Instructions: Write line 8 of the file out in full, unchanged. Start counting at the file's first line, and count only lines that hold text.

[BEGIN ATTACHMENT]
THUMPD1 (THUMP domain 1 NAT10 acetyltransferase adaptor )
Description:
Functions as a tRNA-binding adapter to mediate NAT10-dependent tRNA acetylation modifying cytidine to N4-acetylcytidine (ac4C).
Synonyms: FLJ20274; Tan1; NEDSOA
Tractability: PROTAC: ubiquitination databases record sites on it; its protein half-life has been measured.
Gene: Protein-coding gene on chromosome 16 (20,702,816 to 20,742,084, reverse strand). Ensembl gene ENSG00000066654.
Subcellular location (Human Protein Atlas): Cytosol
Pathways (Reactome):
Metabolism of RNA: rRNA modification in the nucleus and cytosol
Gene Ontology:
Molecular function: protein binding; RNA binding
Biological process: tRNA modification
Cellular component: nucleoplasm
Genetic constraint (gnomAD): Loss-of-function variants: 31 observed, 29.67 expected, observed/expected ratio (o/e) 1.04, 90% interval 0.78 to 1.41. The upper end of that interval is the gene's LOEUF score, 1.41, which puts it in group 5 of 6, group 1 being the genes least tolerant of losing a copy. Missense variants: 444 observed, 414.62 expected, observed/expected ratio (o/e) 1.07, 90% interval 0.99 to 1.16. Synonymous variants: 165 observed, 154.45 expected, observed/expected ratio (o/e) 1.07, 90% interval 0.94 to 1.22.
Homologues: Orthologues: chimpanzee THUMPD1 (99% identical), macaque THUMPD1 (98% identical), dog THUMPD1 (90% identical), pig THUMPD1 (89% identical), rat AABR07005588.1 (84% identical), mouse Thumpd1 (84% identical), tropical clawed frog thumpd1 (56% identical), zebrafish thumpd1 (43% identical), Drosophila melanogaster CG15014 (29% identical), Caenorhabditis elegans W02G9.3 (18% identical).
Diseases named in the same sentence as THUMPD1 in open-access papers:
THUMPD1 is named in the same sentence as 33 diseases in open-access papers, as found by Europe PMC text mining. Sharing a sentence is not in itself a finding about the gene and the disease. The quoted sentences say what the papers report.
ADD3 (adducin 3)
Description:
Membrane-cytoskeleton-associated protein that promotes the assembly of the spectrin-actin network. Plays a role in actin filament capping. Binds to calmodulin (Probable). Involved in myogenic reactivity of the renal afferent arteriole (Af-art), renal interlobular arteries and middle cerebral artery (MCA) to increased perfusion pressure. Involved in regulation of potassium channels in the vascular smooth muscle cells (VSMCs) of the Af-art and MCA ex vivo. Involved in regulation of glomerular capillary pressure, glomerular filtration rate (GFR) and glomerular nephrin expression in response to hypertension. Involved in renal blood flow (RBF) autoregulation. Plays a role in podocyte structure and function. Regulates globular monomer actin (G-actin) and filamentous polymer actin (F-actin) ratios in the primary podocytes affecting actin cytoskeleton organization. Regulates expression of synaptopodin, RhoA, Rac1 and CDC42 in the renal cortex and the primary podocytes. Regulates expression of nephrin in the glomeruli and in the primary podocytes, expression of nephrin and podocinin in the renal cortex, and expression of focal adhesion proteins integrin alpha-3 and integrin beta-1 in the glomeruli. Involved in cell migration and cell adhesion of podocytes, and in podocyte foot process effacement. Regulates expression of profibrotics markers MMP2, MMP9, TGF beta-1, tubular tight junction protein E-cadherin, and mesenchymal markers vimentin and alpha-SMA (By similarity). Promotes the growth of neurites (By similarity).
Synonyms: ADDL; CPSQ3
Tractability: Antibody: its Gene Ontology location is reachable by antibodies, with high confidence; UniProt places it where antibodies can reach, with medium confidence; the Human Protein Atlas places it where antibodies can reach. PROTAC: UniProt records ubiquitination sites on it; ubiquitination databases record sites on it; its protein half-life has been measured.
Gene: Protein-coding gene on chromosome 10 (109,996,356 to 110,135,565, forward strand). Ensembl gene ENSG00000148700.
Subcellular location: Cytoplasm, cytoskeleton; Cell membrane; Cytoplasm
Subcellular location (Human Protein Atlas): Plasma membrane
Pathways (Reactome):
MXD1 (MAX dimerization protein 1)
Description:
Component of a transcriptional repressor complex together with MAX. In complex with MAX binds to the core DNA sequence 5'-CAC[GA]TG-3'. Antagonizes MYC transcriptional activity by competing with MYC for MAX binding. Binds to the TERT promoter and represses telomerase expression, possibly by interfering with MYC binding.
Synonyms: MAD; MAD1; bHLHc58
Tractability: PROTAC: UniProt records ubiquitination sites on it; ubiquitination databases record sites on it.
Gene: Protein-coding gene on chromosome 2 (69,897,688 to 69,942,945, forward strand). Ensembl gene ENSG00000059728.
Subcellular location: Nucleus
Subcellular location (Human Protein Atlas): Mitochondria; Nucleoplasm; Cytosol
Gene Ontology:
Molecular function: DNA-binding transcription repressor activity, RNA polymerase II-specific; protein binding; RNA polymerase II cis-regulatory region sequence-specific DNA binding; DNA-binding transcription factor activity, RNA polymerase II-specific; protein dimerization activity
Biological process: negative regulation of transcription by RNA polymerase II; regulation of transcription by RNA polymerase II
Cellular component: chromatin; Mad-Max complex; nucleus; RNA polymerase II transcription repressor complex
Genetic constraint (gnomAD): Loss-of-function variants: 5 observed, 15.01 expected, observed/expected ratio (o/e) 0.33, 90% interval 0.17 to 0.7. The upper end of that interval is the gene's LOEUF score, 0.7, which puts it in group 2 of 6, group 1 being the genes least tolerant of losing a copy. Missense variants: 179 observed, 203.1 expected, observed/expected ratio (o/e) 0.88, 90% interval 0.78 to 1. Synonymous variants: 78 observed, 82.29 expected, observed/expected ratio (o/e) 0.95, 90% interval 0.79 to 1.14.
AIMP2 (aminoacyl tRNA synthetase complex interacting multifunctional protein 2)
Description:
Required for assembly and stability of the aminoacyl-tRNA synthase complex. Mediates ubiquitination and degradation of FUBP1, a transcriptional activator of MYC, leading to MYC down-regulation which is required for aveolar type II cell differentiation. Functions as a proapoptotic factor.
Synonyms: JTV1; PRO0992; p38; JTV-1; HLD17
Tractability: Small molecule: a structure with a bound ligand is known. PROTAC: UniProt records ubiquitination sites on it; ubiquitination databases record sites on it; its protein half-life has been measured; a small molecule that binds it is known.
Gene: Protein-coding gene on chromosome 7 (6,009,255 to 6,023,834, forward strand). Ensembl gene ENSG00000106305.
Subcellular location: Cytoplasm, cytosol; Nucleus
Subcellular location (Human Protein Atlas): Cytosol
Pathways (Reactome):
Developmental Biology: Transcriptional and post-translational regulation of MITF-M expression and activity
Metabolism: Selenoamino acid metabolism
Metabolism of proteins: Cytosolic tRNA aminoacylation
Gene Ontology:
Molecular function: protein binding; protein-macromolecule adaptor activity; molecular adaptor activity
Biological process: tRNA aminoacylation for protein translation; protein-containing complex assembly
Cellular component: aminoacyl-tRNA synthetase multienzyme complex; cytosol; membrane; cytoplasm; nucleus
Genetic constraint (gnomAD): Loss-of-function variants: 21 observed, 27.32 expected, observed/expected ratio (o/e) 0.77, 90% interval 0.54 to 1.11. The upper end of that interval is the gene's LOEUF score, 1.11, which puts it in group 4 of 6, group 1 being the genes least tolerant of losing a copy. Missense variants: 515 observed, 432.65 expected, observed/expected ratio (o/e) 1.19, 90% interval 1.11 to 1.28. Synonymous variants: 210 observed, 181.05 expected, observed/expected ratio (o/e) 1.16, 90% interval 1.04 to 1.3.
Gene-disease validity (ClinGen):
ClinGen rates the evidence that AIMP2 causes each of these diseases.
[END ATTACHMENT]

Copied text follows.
Pathways (Reactome):